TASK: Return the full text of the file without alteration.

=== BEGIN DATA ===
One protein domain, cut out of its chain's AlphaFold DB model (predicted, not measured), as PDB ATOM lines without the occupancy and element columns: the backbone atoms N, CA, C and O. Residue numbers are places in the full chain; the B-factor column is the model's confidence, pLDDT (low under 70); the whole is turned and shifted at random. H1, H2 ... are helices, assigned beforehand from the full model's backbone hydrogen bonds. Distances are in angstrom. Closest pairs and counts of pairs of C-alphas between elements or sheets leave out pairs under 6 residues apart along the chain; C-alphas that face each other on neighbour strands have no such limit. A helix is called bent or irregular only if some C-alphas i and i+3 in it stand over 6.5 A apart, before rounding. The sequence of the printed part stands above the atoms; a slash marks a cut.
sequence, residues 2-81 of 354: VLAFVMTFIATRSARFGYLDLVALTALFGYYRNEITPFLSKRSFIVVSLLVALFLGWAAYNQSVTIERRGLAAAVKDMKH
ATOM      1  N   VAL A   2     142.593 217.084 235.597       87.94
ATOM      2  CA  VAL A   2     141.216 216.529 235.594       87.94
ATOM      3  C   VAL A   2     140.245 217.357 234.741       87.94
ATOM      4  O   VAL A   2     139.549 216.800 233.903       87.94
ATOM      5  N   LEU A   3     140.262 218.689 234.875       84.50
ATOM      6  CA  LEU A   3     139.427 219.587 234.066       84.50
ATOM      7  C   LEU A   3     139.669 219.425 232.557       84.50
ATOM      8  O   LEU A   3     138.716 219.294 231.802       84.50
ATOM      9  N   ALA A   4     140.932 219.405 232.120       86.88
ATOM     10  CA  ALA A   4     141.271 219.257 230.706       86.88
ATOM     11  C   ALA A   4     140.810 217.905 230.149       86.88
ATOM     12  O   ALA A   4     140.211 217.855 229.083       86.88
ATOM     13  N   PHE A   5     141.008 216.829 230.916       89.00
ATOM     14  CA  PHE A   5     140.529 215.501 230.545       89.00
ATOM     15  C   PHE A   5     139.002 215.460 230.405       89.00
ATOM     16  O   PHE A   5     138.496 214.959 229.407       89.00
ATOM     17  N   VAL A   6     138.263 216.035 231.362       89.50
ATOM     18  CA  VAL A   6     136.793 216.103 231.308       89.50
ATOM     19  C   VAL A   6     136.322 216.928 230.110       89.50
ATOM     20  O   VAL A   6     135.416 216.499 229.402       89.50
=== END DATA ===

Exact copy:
One protein domain, cut out of its chain's AlphaFold DB model (predicted, not measured), as PDB ATOM lines without the occupancy and element columns: the backbone atoms N, CA, C and O. Residue numbers are places in the full chain; the B-factor column is the model's confidence, pLDDT (low under 70); the whole is turned and shifted at random. H1, H2 ... are helices, assigned beforehand from the full model's backbone hydrogen bonds. Distances are in angstrom. Closest pairs and counts of pairs of C-alphas between elements or sheets leave out pairs under 6 residues apart along the chain; C-alphas that face each other on neighbour strands have no such limit. A helix is called bent or irregular only if some C-alphas i and i+3 in it stand over 6.5 A apart, before rounding. The sequence of the printed part stands above the atoms; a slash marks a cut.
sequence, residues 2-81 of 354: VLAFVMTFIATRSARFGYLDLVALTALFGYYRNEITPFLSKRSFIVVSLLVALFLGWAAYNQSVTIERRGLAAAVKDMKH
ATOM      1  N   VAL A   2     142.593 217.084 235.597       87.94
ATOM      2  CA  VAL A   2     141.216 216.529 235.594       87.94
ATOM      3  C   VAL A   2     140.245 217.357 234.741       87.94
ATOM      4  O   VAL A   2     139.549 216.800 233.903       87.94
ATOM      5  N   LEU A   3     140.262 218.689 234.875       84.50
ATOM      6  CA  LEU A   3     139.427 219.587 234.066       84.50
ATOM      7  C   LEU A   3     139.669 219.425 232.557       84.50
ATOM      8  O   LEU A   3     138.716 219.294 231.802       84.50
ATOM      9  N   ALA A   4     140.932 219.405 232.120       86.88
ATOM     10  CA  ALA A   4     141.271 219.257 230.706       86.88
ATOM     11  C   ALA A   4     140.810 217.905 230.149       86.88
ATOM     12  O   ALA A   4     140.211 217.855 229.083       86.88
ATOM     13  N   PHE A   5     141.008 216.829 230.916       89.00
ATOM     14  CA  PHE A   5     140.529 215.501 230.545       89.00
ATOM     15  C   PHE A   5     139.002 215.460 230.405       89.00
ATOM     16  O   PHE A   5     138.496 214.959 229.407       89.00
ATOM     17  N   VAL A   6     138.263 216.035 231.362       89.50
ATOM     18  CA  VAL A   6     136.793 216.103 231.308       89.50
ATOM     19  C   VAL A   6     136.322 216.928 230.110       89.50
ATOM     20  O   VAL A   6     135.416 216.499 229.402       89.50